10 things I learned at my first yoga festival

Be prepared for sore limbs, pack a gluten-free sandwich (and wine), and other tips for those considering rolling out their mat at a weekend yoga fest.
(Photo: Ali Kaukas for Wanderlust)

While I love the occasional vinyasa class for mind-clearing and muscle relief, in general, box jumps feel more natural to me than Baddha Konasana. And the last time I wore a flower crown I was probably 10.

So although yoga festivals like Wanderlust and Bhakti Fest have been gaining popularity from Oahu to Aspen, I could never quite picture myself rolling out a mat for four days of asana and meditation.

That changed this June, when I headed to Wanderlust Vermont at gorgeous Stratton Mountain, where I practiced creating a “practice” with star instructors like Seane Corn (inspiring) and Eoin Finn (happy-inducing), danced to yogic beats provided by DJ Drez, and even maintained eye contact with another human being sitting on my mat while reciting a mantra. (I survived, somehow.)

To help other yoga fest virgins gain some insight into whether or not the bendy festival scene is right for them, I put together this list of insights gained from countless chaturangas. Here are 10 things I learned at my first yoga festival, in no particular order:

1. You’re not just going to play in the grass. Classes are mostly inside (buildings or tents), which was a huge surprise and disappointment to me. Although, looking back, I would have been as red as a tomato if I had been allowed to salute the sun during every session. Also, Vermont in June can be cold in the early mornings and evenings, so whichever location you choose, it’s probably better to be protected from the elements.

2. Extreme body fatigue is unavoidable. Day 1: I keep commenting on how classes are so much easier than I thought they’d be. Day 2: Wow, it’s surprisingly difficult to stay in downward dog without muscles shaking. Day 3: You want me to stand up?! I did the calculations and at the end, I had completed nine class hours in a 50-hour period (including sleep time). Not all of those minutes were spent in motion, but the majority were, and that amount adds up quickly. By the end of it all, every chaturanga felt like diving into a face plant (and all my conversations were about soreness). That nearly seven mile all-uphill trail run I signed up for in between yoga sessions? It ended up being one of my favorite moments—but ow, just ow.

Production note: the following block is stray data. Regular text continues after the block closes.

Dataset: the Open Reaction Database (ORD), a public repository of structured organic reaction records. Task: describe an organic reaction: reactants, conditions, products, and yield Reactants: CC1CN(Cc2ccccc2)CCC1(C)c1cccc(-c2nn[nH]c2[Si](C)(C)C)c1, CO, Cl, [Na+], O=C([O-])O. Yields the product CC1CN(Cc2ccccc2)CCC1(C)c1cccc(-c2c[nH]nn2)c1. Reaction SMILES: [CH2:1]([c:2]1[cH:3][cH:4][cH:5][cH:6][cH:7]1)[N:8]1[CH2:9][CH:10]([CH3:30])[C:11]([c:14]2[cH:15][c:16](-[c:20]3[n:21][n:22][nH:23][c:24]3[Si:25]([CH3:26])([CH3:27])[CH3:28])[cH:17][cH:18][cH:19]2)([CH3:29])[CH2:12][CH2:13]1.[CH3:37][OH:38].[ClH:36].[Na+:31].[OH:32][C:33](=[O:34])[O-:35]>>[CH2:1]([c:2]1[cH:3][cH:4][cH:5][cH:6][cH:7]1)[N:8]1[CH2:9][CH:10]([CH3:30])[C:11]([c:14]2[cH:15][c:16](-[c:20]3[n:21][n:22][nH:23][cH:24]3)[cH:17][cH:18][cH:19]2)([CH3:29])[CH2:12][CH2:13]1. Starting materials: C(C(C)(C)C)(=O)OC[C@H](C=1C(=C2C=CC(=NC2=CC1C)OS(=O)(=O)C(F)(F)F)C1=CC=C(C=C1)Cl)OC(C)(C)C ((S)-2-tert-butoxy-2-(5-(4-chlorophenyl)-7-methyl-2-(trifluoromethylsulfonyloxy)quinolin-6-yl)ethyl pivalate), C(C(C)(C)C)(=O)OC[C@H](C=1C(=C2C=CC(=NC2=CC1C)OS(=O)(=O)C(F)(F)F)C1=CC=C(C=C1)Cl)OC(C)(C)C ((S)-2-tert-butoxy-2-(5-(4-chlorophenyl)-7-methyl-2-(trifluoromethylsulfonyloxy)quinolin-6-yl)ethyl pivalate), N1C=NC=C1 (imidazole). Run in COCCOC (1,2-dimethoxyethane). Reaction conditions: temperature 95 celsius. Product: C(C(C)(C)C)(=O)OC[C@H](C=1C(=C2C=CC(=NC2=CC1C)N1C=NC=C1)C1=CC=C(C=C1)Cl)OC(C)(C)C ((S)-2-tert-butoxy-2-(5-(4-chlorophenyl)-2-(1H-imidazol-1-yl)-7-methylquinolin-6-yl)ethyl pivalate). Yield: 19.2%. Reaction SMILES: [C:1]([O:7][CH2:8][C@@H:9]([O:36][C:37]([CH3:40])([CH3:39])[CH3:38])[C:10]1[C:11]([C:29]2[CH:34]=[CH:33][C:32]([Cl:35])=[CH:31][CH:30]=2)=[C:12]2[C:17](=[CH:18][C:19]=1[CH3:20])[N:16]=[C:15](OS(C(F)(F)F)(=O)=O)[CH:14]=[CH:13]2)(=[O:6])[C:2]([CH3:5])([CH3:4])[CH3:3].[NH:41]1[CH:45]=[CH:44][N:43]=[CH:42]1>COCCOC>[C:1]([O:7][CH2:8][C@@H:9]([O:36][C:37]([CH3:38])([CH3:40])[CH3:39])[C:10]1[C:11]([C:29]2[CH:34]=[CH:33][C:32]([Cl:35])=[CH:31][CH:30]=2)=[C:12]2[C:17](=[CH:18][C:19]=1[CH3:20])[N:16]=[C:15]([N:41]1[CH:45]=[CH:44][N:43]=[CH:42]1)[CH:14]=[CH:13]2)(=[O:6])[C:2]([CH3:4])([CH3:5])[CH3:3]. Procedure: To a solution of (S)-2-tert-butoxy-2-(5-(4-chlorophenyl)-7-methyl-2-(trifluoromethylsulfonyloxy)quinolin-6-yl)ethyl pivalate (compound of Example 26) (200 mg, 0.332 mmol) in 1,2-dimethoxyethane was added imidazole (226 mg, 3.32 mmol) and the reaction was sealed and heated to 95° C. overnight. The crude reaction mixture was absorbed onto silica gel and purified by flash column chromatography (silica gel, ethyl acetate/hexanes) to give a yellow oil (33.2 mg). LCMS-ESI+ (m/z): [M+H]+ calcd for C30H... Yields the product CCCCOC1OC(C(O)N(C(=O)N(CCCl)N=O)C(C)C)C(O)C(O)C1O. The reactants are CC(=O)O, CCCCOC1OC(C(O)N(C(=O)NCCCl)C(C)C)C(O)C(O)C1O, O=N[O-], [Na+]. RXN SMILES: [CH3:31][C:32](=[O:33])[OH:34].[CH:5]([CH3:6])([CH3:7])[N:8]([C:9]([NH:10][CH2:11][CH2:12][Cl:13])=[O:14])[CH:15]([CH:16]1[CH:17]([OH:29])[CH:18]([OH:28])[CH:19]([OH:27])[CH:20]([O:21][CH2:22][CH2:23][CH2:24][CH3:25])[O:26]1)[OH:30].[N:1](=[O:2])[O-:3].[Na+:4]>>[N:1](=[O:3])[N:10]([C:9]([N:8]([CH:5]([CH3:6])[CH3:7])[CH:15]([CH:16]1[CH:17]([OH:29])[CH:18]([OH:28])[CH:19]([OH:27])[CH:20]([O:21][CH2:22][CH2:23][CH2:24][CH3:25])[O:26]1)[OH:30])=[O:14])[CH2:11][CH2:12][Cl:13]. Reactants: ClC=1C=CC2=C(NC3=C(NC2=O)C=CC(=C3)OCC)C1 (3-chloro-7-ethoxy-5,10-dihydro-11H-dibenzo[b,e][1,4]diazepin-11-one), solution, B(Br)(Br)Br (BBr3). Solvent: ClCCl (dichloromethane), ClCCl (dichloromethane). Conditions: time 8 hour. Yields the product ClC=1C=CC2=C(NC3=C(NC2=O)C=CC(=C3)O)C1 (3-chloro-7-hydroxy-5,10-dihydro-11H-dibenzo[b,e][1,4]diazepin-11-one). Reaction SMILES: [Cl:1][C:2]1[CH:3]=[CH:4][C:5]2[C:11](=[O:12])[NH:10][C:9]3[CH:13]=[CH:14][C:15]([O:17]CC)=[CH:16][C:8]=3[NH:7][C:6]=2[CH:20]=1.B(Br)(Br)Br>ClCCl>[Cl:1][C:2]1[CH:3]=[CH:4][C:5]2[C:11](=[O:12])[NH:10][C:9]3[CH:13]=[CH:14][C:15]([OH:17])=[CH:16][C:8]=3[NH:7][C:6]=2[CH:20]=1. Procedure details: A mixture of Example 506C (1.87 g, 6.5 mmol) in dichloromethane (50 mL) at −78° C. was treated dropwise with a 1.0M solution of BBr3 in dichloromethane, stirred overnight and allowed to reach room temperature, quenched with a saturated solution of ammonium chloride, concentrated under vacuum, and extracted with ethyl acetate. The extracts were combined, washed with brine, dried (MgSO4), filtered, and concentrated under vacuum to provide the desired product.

3. Acroyoga is everywhere. You will see men spinning women around on their feet, handstands being executed on the hands of other standing yogis, and other acrobatic feats, some of which are completed on slacklines. It’s mesmerizing.

(Photo: John Suhar for Wanderlust)

4. But you really don’t have to be a handstand pro to go. You don’t need acro skills. In fact, everything was very accessible. Wanderlust clearly labels classes by level, and, in the larger ones, you could theoretically lay on your mat in child’s pose the whole time and no one would even notice.

5. Do pack your studio best. Just like at Coachella, there’s a definite festival fashion scene. It plays out in different ways, from the free-spirits wearing flower crowns, body paint, and flowing skirts to the athletic types decked out in head-to-toe Lululemon to the hipsters in ironic tanks paired with art-print leggings. Find your tribe, or don’t.

8. (Some) yogis drink!  There was a surprising amount of alcohol consumed once the sun went down, despite the presence of the sober dance party set.

9. But they don’t eat enough food. There were a few great food vendors whose stands are open during the day, but not as many as you’d expect, and lines to buy $15 single-serving kale pizzas were always super long. Pack a gluten-free sandwich.

(Photo: Monica Justesen for Wanderlust)

9. Yoga’s gone corporate. I heard Toyota had an insane corporate set-up at Wanderlust Vermont last year, and while they weren’t offering test-drives this season, the sheer amount of marketing and selling you’re subjected to every second can be overwhelming. You’ll walk past the Lululemon D’Om to get to the Greatest Place by Gaiam, across from which Kashi is plying you with cereal samples while Garnier accosts you with moisturizer. Savasana.

10. Meditation might actually be for me. For all of my skepticism, that eye contact thing I mentioned earlier wasn’t all that bad. It happened in a particularly inspiring LovingKindness class with Southern yogi Michelle Johnson, and I left feeling like I had finally found a type of meditation I could wrap my head around.

Oh, I forgot to mention I’m really good at hula hooping, so I was bound to get sucked in to this yoga festival thing, right? —Lisa Elaine Held

For more information, visit www.wanderlust.com

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